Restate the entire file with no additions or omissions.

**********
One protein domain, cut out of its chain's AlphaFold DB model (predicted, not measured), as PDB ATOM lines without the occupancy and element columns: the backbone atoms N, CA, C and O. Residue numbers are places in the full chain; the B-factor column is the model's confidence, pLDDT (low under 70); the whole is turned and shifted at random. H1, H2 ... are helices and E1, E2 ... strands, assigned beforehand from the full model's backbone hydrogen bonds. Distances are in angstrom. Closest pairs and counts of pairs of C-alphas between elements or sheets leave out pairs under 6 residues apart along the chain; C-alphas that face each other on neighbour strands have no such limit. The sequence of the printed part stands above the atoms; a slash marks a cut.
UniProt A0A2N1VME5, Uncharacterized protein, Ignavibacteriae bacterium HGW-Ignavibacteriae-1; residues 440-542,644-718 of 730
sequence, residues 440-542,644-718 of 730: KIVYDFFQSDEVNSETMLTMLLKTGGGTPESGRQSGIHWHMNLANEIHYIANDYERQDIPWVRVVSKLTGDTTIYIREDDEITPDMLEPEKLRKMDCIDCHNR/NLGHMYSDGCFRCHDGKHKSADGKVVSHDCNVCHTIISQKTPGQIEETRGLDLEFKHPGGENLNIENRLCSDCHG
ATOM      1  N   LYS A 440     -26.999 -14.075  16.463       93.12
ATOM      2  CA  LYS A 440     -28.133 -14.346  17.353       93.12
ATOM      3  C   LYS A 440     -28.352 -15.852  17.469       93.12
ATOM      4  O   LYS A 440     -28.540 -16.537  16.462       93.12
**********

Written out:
One protein domain, cut out of its chain's AlphaFold DB model (predicted, not measured), as PDB ATOM lines without the occupancy and element columns: the backbone atoms N, CA, C and O. Residue numbers are places in the full chain; the B-factor column is the model's confidence, pLDDT (low under 70); the whole is turned and shifted at random. H1, H2 ... are helices and E1, E2 ... strands, assigned beforehand from the full model's backbone hydrogen bonds. Distances are in angstrom. Closest pairs and counts of pairs of C-alphas between elements or sheets leave out pairs under 6 residues apart along the chain; C-alphas that face each other on neighbour strands have no such limit. The sequence of the printed part stands above the atoms; a slash marks a cut.
UniProt A0A2N1VME5, Uncharacterized protein, Ignavibacteriae bacterium HGW-Ignavibacteriae-1; residues 440-542,644-718 of 730
sequence, residues 440-542,644-718 of 730: KIVYDFFQSDEVNSETMLTMLLKTGGGTPESGRQSGIHWHMNLANEIHYIANDYERQDIPWVRVVSKLTGDTTIYIREDDEITPDMLEPEKLRKMDCIDCHNR/NLGHMYSDGCFRCHDGKHKSADGKVVSHDCNVCHTIISQKTPGQIEETRGLDLEFKHPGGENLNIENRLCSDCHG
ATOM      1  N   LYS A 440     -26.999 -14.075  16.463       93.12
ATOM      2  CA  LYS A 440     -28.133 -14.346  17.353       93.12
ATOM      3  C   LYS A 440     -28.352 -15.852  17.469       93.12
ATOM      4  O   LYS A 440     -28.540 -16.537  16.462       93.12